Government warnings about suicidality among children taking antidepressants appear to be associated with unintended and persistent changes in the diagnosis and treatment of depression in children and adults, according to a new report.
"In October 2003 the Food and Drug Administration (FDA) issued a Public Health Advisory about the risk of suicidality for pediatric patients taking antidepressants; a boxed warning, package insert and medication guide were implemented in February 2005," the authors write as background information in the article. "The warning was extended to young adults aged 18 to 24 years in May 2007. Immediately following the 2003 advisory, unintended declines in case finding and non–selective serotonin reuptake inhibitor substitute treatment were shown for pediatric patients, and spillover effects were seen in adult patients, who were not targeted by the warnings."
To determine whether these unintentional consequences have persisted, Anne M. Libby, Ph.D., and colleagues at the University of Colorado Denver's School of Medicine analyzed patterns in a national integrated managed care claims database from July 1999 through June 2007. During this time period, 91,748 children (ages 5 to 18), 70,311 young adults (ages 19 to 24) and 630,748 adults (ages 25 to 89) were diagnosed with depression.
Between 1999 and 2004, the rate of diagnosed episodes of depression increased steadily among each group. "After 2004 the observed national rate of pediatric case-finding fell significantly, with the post-advisory decline persisting such that the rate per 1,000 enrollees in 2007 (3.5) approached the 1999 level (3.2)," the authors write. "Based on the historical trend established in the five years prior to the advisory, the 2007 rate per 1,000 enrollees would have been 15.6 for young adults and 20.3 for adults; the actual observed rate was 9.6 for young adults and 12.4 for adults."
In addition, primary care clinicians specifically continued to diagnose fewer cases of depression, with a 44 percent lower rate of diagnosis among pediatric patients, 37 percent lower among young adults and 29 percent lower among adults. This trend is particularly important because the general medical sector sees the largest proportion of patients seeking mental health care in the United States, the authors note.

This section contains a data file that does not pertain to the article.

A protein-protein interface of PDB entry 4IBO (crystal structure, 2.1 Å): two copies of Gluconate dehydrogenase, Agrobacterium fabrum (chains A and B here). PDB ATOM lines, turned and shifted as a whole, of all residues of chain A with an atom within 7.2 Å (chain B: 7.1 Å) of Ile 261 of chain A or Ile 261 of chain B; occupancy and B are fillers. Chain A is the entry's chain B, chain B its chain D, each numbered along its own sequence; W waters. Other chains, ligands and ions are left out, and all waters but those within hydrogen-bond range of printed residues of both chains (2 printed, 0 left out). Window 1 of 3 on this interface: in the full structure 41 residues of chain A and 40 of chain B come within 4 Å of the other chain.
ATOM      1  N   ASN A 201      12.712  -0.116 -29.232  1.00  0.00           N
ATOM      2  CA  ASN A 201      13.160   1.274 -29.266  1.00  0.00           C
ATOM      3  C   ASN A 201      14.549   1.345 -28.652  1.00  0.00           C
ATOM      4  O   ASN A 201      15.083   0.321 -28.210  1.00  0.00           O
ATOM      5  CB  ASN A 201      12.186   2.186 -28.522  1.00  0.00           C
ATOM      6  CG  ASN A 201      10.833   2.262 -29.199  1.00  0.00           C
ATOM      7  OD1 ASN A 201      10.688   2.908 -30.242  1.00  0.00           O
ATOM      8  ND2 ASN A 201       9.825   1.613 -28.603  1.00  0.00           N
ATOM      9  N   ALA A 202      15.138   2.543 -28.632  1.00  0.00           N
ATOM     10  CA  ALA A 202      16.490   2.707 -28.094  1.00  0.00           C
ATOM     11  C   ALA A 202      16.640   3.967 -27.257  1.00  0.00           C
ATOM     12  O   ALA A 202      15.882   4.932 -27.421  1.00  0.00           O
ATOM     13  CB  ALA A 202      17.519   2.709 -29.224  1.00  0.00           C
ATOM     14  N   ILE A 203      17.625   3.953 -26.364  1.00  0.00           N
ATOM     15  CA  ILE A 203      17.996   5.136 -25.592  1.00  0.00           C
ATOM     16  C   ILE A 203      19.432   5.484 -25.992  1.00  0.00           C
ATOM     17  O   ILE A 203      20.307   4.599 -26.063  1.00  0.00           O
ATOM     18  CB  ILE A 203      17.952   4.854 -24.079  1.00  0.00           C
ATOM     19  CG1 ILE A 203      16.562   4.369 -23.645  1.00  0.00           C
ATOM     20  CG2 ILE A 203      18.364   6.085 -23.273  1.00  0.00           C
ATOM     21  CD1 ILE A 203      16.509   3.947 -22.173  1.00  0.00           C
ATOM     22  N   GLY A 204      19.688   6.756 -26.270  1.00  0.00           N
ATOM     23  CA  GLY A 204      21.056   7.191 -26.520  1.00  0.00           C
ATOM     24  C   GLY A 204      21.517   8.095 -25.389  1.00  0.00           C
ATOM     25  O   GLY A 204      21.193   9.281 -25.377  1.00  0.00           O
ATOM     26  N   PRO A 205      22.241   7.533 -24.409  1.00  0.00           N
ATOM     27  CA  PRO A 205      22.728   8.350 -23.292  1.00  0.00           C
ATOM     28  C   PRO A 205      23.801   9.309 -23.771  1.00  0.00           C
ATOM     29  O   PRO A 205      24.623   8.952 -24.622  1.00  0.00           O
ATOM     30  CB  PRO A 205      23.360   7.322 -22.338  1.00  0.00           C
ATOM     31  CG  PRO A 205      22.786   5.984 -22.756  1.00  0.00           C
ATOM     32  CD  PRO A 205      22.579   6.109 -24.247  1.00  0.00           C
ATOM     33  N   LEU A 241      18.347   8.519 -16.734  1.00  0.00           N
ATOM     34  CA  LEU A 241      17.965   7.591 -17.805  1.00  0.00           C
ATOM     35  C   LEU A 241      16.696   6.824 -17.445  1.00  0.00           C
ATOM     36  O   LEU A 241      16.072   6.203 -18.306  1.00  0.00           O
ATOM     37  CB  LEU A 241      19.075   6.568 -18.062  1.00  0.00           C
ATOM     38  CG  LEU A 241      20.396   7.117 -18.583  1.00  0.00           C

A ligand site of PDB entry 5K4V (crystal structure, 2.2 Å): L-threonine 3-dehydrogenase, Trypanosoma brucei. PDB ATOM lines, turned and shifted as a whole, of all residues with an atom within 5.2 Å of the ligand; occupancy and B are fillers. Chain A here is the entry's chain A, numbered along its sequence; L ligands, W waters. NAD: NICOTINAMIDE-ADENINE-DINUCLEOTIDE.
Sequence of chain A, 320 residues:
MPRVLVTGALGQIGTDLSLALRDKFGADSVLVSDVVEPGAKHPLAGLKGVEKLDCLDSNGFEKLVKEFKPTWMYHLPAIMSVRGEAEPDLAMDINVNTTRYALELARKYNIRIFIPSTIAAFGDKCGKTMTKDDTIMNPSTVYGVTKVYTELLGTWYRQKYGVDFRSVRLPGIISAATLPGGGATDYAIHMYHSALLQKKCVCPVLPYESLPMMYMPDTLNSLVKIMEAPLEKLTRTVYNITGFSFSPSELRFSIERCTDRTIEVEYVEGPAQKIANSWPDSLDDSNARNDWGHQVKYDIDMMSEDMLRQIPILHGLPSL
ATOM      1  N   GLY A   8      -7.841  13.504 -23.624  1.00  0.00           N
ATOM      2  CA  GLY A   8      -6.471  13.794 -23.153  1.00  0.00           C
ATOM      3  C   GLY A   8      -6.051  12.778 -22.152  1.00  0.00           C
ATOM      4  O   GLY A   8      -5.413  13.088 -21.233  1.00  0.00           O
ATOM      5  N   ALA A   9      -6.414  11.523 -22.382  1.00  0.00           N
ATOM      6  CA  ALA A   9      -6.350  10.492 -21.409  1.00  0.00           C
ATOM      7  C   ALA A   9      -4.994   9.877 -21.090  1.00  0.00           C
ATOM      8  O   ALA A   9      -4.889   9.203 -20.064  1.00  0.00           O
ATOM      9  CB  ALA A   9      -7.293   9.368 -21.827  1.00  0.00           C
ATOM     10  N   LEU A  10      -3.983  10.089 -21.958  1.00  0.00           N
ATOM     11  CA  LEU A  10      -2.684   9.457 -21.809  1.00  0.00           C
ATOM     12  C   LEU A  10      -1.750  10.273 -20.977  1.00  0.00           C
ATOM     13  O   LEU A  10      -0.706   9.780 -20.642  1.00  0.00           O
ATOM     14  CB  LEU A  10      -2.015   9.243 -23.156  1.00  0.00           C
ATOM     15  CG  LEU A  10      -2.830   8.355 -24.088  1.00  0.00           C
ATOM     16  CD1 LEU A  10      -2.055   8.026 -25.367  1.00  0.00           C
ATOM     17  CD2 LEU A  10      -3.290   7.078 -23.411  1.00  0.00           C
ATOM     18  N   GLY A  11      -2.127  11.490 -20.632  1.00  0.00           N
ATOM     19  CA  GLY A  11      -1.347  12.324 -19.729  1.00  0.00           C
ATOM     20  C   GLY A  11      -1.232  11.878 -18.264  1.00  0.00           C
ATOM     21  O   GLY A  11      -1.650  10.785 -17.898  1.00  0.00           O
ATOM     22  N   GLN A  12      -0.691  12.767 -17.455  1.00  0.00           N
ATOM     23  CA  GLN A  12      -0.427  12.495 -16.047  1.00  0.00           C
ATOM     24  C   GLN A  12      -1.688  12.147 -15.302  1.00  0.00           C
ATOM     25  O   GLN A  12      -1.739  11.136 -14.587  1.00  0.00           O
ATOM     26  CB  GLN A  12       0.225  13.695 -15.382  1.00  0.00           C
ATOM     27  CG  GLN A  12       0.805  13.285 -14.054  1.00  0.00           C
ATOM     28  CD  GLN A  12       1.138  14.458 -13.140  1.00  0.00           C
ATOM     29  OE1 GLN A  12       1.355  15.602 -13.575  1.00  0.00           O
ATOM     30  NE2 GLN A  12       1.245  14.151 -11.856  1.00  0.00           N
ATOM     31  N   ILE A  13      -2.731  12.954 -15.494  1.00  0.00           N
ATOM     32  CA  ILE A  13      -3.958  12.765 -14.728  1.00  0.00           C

"Substitution of other forms of treatment might have been an expected outcome of a decrease in first-line treatment for the acute phase of depression," they write. "There was a small but significant increase in the proportion of new depression cases that received at least one visit for psychotherapy within 180 days of diagnosis for adults only. Antidepressant alternatives—atypical antipsychotics and anxiolytics—did not increase statistically or in clinically meaningful ways from their very low base rates in the pre-advisory period."
The findings suggest that initial unintended consequences of the FDA warnings have continued through 2007, the authors conclude. "Diagnosing decreases persist," they write. "Substitute care did not compensate in pediatric and young adult groups, and spillover to adults continued, suggesting that unintended effects are nontransitory, substantial and diffuse in a large national population. Policy actions are required to counter the unintended consequences of reduced depression treatment."
Dr. Libby and co-authors Dr. Orton and Dr. Valuck report unrestricted investigator-initiated research grants from Eli Lilly and Company, Forest Pharmaceuticals, Lundbeck and the American Foundation for Suicide Prevention.
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